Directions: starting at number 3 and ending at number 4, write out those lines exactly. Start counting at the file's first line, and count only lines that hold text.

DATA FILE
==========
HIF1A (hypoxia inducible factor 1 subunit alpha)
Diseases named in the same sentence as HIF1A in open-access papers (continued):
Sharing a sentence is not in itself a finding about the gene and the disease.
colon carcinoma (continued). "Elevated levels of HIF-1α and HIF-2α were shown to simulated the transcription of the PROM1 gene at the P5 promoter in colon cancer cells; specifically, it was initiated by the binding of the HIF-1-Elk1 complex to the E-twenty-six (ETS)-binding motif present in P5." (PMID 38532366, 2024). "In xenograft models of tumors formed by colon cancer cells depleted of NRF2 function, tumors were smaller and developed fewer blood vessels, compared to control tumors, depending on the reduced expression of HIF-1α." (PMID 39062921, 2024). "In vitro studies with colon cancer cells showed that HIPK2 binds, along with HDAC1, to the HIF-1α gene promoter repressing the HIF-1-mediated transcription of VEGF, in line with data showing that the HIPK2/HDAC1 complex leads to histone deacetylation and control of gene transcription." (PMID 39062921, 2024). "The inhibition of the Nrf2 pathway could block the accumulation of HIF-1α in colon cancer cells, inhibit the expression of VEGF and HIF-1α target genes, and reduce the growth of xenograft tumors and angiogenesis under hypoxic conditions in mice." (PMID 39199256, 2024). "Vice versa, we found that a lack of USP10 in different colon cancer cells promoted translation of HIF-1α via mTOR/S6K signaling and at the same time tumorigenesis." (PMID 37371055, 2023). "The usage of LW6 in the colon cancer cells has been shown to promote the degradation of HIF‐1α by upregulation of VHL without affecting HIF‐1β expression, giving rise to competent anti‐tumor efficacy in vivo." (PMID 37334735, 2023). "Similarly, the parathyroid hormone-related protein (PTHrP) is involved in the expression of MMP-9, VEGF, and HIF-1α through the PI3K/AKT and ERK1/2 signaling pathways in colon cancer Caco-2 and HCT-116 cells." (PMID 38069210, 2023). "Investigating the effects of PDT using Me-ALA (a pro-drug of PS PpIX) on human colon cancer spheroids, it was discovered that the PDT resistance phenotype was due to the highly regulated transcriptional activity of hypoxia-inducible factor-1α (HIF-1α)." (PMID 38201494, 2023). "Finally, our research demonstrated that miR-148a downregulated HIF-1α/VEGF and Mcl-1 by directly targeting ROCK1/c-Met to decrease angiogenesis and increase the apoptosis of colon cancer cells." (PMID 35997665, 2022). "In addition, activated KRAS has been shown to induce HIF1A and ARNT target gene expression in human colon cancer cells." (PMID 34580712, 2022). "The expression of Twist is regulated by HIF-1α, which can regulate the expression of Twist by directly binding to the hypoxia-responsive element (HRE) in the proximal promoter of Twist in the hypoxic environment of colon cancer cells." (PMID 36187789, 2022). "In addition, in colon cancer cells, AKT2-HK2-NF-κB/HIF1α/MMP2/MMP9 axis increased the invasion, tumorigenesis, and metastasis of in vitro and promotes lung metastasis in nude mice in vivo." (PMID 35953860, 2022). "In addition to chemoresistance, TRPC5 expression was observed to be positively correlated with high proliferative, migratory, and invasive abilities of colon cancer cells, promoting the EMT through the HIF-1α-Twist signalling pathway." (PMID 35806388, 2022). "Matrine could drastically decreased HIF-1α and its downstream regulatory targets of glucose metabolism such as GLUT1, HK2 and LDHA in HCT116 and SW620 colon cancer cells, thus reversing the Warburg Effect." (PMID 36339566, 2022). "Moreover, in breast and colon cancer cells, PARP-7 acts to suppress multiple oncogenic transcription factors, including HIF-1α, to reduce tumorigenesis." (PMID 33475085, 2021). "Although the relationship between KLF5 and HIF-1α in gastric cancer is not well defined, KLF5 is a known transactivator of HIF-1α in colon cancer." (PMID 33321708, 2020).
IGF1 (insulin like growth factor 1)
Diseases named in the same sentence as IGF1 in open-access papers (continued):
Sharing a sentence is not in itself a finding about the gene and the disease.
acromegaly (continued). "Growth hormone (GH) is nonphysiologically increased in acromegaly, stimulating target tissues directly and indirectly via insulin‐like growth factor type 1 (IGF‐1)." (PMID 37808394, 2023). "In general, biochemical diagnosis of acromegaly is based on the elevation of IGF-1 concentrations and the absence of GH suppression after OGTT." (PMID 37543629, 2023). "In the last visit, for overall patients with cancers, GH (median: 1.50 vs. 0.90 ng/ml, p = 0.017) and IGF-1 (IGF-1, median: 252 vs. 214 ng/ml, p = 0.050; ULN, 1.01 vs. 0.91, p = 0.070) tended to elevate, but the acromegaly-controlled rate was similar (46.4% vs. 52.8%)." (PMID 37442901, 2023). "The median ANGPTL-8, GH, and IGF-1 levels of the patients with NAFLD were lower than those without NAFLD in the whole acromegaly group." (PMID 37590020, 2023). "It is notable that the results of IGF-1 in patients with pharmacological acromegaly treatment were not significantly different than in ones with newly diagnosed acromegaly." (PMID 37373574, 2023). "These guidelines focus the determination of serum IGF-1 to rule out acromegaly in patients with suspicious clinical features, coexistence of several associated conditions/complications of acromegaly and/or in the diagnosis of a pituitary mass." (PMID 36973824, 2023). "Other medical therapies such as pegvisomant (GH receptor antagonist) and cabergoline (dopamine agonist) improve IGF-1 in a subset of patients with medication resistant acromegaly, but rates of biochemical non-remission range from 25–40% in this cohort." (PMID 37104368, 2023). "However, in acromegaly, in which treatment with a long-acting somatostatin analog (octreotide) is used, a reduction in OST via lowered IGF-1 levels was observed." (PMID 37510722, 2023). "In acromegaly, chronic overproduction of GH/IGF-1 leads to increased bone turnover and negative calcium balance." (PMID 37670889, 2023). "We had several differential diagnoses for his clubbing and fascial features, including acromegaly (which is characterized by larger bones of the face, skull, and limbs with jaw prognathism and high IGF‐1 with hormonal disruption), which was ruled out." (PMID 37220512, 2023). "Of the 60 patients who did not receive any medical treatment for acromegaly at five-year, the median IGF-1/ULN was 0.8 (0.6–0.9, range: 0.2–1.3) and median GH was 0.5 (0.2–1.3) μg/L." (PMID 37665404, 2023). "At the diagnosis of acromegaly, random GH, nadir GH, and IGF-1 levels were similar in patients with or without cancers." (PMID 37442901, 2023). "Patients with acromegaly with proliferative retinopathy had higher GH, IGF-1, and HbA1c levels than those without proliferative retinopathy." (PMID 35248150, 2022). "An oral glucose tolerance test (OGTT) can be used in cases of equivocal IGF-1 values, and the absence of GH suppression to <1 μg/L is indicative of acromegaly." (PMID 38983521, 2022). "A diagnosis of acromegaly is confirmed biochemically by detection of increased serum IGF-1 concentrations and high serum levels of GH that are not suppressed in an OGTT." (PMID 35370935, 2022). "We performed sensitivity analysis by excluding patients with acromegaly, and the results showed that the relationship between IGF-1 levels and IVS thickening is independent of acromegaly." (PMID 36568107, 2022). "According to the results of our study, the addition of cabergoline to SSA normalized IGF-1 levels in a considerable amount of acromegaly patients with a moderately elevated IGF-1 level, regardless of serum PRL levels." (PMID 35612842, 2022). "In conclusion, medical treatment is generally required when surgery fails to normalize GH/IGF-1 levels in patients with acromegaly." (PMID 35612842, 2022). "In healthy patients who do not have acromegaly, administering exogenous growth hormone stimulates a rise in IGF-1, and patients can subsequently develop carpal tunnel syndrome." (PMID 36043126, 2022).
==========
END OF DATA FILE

Sharing a sentence is not in itself a finding about the gene and the disease.
colon carcinoma (continued). "Elevated levels of HIF-1α and HIF-2α were shown to simulated the transcription of the PROM1 gene at the P5 promoter in colon cancer cells; specifically, it was initiated by the binding of the HIF-1-Elk1 complex to the E-twenty-six (ETS)-binding motif present in P5." (PMID 38532366, 2024). "In xenograft models of tumors formed by colon cancer cells depleted of NRF2 function, tumors were smaller and developed fewer blood vessels, compared to control tumors, depending on the reduced expression of HIF-1α." (PMID 39062921, 2024). "In vitro studies with colon cancer cells showed that HIPK2 binds, along with HDAC1, to the HIF-1α gene promoter repressing the HIF-1-mediated transcription of VEGF, in line with data showing that the HIPK2/HDAC1 complex leads to histone deacetylation and control of gene transcription." (PMID 39062921, 2024). "The inhibition of the Nrf2 pathway could block the accumulation of HIF-1α in colon cancer cells, inhibit the expression of VEGF and HIF-1α target genes, and reduce the growth of xenograft tumors and angiogenesis under hypoxic conditions in mice." (PMID 39199256, 2024). "Vice versa, we found that a lack of USP10 in different colon cancer cells promoted translation of HIF-1α via mTOR/S6K signaling and at the same time tumorigenesis." (PMID 37371055, 2023). "The usage of LW6 in the colon cancer cells has been shown to promote the degradation of HIF‐1α by upregulation of VHL without affecting HIF‐1β expression, giving rise to competent anti‐tumor efficacy in vivo." (PMID 37334735, 2023). "Similarly, the parathyroid hormone-related protein (PTHrP) is involved in the expression of MMP-9, VEGF, and HIF-1α through the PI3K/AKT and ERK1/2 signaling pathways in colon cancer Caco-2 and HCT-116 cells." (PMID 38069210, 2023). "Investigating the effects of PDT using Me-ALA (a pro-drug of PS PpIX) on human colon cancer spheroids, it was discovered that the PDT resistance phenotype was due to the highly regulated transcriptional activity of hypoxia-inducible factor-1α (HIF-1α)." (PMID 38201494, 2023). "Finally, our research demonstrated that miR-148a downregulated HIF-1α/VEGF and Mcl-1 by directly targeting ROCK1/c-Met to decrease angiogenesis and increase the apoptosis of colon cancer cells." (PMID 35997665, 2022). "In addition, activated KRAS has been shown to induce HIF1A and ARNT target gene expression in human colon cancer cells." (PMID 34580712, 2022). "The expression of Twist is regulated by HIF-1α, which can regulate the expression of Twist by directly binding to the hypoxia-responsive element (HRE) in the proximal promoter of Twist in the hypoxic environment of colon cancer cells." (PMID 36187789, 2022). "In addition, in colon cancer cells, AKT2-HK2-NF-κB/HIF1α/MMP2/MMP9 axis increased the invasion, tumorigenesis, and metastasis of in vitro and promotes lung metastasis in nude mice in vivo." (PMID 35953860, 2022). "In addition to chemoresistance, TRPC5 expression was observed to be positively correlated with high proliferative, migratory, and invasive abilities of colon cancer cells, promoting the EMT through the HIF-1α-Twist signalling pathway." (PMID 35806388, 2022). "Matrine could drastically decreased HIF-1α and its downstream regulatory targets of glucose metabolism such as GLUT1, HK2 and LDHA in HCT116 and SW620 colon cancer cells, thus reversing the Warburg Effect." (PMID 36339566, 2022). "Moreover, in breast and colon cancer cells, PARP-7 acts to suppress multiple oncogenic transcription factors, including HIF-1α, to reduce tumorigenesis." (PMID 33475085, 2021). "Although the relationship between KLF5 and HIF-1α in gastric cancer is not well defined, KLF5 is a known transactivator of HIF-1α in colon cancer." (PMID 33321708, 2020).